Scales, Arpeggios and Technical Work

Not experienced good things with scales and arpeggios? You are not alone. Let’s address some of their issues and reconsider their purpose, focusing on pianists.

Negative thoughts

  • Initial dread for ‘that part’ of the music lesson/exam.
  • Boring things without melody or substance.
  • Time consuming to learn SO MANY.
  • Why are there so many keys?!
  • I can’t see a reward paying off anyway.
  • They sound dreadful when they are incorrectly played so why bother practising?
  • They do everyone’s heads in who listen to the practising of them.

Listed above are all perfectly valid reasons. However, for a moment if you look beyond these negative barriers there are actually a lot more positive aspects to learning these things, whatever tuned instrument you learn them on.

Scales & Arpeggios Positives +

  • Like kettle balls at the gym, these warm ups help build core strengthening (for your fingers)
  • Warming up is important. Without stretches, going on a massive run could damage your joints and ache some muscles. Scales and arpeggios effectively warm-up the hands before you take into a learning a new Sonata.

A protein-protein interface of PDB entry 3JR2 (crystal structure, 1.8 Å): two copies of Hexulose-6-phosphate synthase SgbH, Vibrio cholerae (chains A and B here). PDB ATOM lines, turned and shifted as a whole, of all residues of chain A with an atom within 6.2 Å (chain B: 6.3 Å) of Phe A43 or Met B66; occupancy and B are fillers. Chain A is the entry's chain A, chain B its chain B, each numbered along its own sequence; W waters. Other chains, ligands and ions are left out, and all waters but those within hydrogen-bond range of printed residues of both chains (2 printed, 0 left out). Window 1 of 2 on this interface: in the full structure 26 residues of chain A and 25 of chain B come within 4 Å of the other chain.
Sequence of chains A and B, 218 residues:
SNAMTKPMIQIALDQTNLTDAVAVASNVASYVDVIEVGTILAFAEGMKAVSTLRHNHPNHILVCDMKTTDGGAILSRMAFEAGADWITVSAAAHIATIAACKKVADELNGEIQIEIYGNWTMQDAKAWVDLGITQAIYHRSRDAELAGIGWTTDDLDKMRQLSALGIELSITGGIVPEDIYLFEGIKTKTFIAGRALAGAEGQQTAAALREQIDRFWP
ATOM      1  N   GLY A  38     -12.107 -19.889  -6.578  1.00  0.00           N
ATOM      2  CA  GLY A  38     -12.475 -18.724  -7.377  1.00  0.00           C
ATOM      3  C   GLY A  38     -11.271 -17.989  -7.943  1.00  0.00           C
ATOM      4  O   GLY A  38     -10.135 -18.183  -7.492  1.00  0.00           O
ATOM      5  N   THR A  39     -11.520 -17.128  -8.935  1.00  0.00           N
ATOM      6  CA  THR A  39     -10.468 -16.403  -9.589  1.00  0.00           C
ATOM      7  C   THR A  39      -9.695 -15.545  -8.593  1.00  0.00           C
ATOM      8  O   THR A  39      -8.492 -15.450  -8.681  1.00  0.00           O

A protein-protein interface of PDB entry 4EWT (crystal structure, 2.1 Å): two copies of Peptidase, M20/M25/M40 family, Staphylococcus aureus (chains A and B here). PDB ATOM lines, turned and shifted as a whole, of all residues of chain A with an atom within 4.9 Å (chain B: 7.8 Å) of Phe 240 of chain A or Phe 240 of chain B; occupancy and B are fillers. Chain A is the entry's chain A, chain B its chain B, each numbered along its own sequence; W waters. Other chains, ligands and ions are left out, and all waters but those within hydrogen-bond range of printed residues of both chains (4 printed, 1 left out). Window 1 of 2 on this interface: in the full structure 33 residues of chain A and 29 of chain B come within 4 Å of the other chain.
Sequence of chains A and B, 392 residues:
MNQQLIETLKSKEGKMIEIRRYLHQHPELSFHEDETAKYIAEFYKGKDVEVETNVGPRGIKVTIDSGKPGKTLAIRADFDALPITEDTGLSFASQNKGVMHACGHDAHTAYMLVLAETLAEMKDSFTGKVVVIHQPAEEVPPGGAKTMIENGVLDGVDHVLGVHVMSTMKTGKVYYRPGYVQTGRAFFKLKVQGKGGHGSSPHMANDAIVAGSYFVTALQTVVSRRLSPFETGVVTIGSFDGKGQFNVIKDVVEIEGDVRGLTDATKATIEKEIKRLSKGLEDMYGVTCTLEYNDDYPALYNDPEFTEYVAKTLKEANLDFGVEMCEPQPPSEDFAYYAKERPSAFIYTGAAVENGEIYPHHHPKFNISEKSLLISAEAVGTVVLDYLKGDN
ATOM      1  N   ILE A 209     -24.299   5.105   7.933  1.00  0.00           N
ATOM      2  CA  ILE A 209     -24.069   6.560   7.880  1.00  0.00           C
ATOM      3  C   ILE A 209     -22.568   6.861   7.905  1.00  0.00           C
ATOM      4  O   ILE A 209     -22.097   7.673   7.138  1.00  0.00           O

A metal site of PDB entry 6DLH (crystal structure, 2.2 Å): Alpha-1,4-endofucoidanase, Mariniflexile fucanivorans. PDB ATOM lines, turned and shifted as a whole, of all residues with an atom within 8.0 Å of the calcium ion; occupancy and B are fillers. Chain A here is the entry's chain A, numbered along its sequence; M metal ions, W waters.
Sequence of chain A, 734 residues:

• Short cuts. Hard to see initially granted, but I now identify the short cut rewards in practising these technical exercises. Those who learn the suitable fingering and common fingering cross-overs will find it feels more natural and looks a lot tidier than those who avoid it. They will find it easier and faster to sight-read music and learn pieces than those who randomly plonk the fingers where s/he chooses only to be tripped up when running out of fingers for the last semiquaver in the bar.
  • Dexterity – including that non-writing hand’s ring finger that doesn’t like to work as hard. Since such intense movement of the fingers is required when playing a musical instrument, dexterity is important. We can all use our fingers at varying speeds to type on a computer keyboard but due to its design, we do not need to move our arms as much as is required certainly for keyboard musical instruments. Not just dexterity then but also exercising the moving our arms when practising on larger instruments such as piano, double bass.
  • Analysis and accuracy at speed reading. Skim reading is a useful skill. For example, absorbing the jist of the news is an asset to get to grips with the main points of day-to-day events more than just the bare headlines. Our brains have a lot of inforamtion to sift through all the time. I recall being shocked at the awesome speed in which my diploma piano teacher sight-read 2 movements of a Beethoven piano sonata with hardly a mistake as if he was reading a book. Who wouldn’t want to be that guy?